The catalyst for these developments was General Muhammad Zia-ul-Haq who staged a coup in 1977 and in the early 1980s, introduced the Nizam-e-Mustapha, which stressed the application of the sharia in criminal laws. Consequently, it introduced public whipping as punishment. Worse, Zia amended the blasphemy laws making the death penalty mandatory for those who were held guilty of insulting the Prophet of Islam and the Islamic faith.

Thousands have been charged falsely under these laws and have suffered, rampaging mobs have lynched and destroyed the property of minorities on trumped-up charges.

Pakistan’s Ruthless Blasphemy Law Targets Minorities

A most egregious case was that of a Sri Lankan Executive, Priyantha Kumara, working in a Pakistani firm who was dragged out of the company by workers on a false charge of blasphemy beaten and burnt to death in 2021.

Earlier, in 2011, Salman Taseer, who was the governor of Punjab was killed by his bodyguard, Mumtaz Qadri, because Taseer had met an impoverished Christian lady who was falsely charged with blasphemy. Qadri considered that Taseer had acted in an un-Islamic manner and killed him.

When Qadri was produced in court, lawyers showered rose petals on him. He was eventually tried and found guilty of murder and hanged in 2016.

Instead of being condemned for a heinous crime, Qadri is a hero to many in Pakistan, and his grave, only 25 Km from Islamabad, has become a venerated place of pilgrimage for lakhs of Pakistanis.

No political party or the Army has had the courage to publicly call him out for killing someone whom he was supposed to protect in the first place.


Pakistan’s Selective Treatment of Minorities Is Hypocritical

Pakistan has been undergoing the rise of religious extremism within the Islamic faith itself. In such a situation, the condition of the religious minorities – both Hindus and Christians – is miserable.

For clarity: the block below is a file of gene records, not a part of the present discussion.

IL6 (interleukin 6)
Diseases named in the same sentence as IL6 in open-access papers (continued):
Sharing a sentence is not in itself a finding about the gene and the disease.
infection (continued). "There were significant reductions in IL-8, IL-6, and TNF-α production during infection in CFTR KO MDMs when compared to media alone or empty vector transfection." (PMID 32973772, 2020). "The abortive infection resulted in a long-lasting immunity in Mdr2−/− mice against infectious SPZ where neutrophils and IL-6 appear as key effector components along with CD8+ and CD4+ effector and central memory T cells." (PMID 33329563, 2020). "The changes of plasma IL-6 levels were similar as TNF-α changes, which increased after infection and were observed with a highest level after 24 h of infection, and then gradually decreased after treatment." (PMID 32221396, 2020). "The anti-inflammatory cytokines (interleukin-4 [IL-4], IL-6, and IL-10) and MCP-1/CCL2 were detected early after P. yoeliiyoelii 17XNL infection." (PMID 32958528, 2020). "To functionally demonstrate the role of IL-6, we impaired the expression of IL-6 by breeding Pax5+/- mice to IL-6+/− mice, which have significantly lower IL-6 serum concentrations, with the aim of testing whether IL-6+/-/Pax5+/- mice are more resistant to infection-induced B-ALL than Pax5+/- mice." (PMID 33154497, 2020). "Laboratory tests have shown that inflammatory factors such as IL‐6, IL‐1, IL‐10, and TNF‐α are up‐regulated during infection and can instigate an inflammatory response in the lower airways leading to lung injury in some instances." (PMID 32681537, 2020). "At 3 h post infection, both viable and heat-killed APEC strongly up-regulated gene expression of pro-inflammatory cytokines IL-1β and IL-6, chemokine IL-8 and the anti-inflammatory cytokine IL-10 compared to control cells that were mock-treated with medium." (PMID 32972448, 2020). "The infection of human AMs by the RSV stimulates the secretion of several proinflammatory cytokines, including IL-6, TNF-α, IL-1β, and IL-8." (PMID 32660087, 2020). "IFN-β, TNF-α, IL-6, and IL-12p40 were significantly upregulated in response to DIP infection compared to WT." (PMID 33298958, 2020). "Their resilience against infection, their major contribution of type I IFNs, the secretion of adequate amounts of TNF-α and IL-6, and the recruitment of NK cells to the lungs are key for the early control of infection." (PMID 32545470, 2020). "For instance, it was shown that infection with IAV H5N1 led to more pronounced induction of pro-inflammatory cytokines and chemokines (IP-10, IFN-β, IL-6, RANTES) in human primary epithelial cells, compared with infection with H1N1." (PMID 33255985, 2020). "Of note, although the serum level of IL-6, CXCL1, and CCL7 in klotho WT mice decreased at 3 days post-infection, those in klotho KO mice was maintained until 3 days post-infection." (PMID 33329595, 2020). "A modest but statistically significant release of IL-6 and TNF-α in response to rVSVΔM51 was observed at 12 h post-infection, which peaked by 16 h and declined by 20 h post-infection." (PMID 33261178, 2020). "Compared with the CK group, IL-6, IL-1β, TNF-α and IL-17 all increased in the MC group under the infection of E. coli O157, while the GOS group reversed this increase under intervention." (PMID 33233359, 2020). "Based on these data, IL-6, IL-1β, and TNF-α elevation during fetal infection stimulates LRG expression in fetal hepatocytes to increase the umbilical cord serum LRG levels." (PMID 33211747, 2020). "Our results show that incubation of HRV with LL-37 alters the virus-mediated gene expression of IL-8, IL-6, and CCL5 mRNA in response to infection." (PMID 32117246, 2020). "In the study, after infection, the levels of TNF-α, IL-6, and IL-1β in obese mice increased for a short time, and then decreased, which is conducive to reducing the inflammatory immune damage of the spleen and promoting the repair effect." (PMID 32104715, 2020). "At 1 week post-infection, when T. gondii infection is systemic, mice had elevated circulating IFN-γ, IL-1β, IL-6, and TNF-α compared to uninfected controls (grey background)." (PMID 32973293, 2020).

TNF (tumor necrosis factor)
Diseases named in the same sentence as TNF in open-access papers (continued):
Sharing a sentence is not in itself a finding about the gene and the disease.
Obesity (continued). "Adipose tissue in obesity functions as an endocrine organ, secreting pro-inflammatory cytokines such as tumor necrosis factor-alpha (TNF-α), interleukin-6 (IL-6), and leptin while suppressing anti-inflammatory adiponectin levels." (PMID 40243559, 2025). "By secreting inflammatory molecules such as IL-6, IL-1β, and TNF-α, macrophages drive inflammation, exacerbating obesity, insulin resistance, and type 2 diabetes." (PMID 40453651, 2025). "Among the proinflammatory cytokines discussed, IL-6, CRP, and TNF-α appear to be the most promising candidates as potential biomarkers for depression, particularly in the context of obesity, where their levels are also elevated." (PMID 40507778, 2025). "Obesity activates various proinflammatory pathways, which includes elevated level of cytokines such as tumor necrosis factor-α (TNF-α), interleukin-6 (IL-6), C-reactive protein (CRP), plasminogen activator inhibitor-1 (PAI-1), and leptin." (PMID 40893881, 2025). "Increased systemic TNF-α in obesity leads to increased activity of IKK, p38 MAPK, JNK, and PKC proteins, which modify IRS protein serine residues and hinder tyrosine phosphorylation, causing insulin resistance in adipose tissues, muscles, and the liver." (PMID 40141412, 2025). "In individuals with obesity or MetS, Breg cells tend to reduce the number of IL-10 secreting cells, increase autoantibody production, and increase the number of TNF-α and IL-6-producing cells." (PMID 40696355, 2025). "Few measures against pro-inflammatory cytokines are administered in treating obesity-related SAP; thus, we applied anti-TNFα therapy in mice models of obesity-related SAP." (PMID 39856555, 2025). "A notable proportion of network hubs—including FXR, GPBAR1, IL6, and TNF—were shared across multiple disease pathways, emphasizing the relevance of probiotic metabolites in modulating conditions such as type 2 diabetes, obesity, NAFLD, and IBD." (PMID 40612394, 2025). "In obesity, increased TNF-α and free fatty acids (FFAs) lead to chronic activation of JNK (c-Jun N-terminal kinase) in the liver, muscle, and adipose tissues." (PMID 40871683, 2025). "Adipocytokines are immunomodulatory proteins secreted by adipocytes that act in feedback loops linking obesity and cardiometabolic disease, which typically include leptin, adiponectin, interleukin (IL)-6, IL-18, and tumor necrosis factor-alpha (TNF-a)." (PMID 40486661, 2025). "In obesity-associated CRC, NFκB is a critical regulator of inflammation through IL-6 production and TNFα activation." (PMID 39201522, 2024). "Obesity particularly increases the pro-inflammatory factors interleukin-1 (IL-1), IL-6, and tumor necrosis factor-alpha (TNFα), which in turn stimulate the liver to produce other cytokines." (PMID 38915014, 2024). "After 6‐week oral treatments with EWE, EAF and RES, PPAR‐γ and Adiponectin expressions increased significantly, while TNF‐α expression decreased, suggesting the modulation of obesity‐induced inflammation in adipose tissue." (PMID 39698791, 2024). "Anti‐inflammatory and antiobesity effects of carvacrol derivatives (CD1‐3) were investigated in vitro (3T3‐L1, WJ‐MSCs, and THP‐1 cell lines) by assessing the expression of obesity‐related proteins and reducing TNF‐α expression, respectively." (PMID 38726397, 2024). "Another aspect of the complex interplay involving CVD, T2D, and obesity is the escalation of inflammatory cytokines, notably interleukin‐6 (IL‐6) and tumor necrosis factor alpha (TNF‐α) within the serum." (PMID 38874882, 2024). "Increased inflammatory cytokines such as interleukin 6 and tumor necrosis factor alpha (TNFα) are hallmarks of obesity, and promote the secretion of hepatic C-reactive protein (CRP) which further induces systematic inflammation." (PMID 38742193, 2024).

Repeated instances of abduction of young Hindu girls in Sindh are commonplace. They are converted to Islam and forced into marriage. The authorities stand by and do nothing.

The only minority to which Pakistan gives some consideration is the Sikh community. The reason for doing this is to create among the Indian Sikhs a feeling of alienation towards the Indian state.

That Pakistan doesn't have much chance of success in achieving this dastardly objective is obvious but that does not imply its efforts will cease.

In fact, the last sentence of its statement on the Ram Mandir mentions all minorities. The reason for doing so is to garner the support of Christian groups in the West but more so to include the Sikhs, without mentioning them outright.

While Pakistan is currently occupied with its domestic political issues where elections are to take place on 8 February and with an economy in the ICU, the Indian authorities will have to take care that it does not seek to use the Ram Mandir to engage in concerted propaganda and spread disaffection against the secular Indian state.

(The writer is a former Secretary [West], Ministry of External Affairs. He can be reached @VivekKatju. This is an opinion piece, and the views expressed above are the author’s own. The Quint neither endorses nor is responsible for them.)

(At The Quint, we are answerable only to our audience. Play an active role in shaping our journalism by becoming a member. Because the truth is worth it.)

Read Latest News and Breaking News at The Quint, browse for more from opinion

Topics:  Muslims   Ram Mandir   India-Pakistan 

Speaking truth to power requires allies like you.
Become a Member
3 months
12 months
12 months
Check Member Benefits
Read More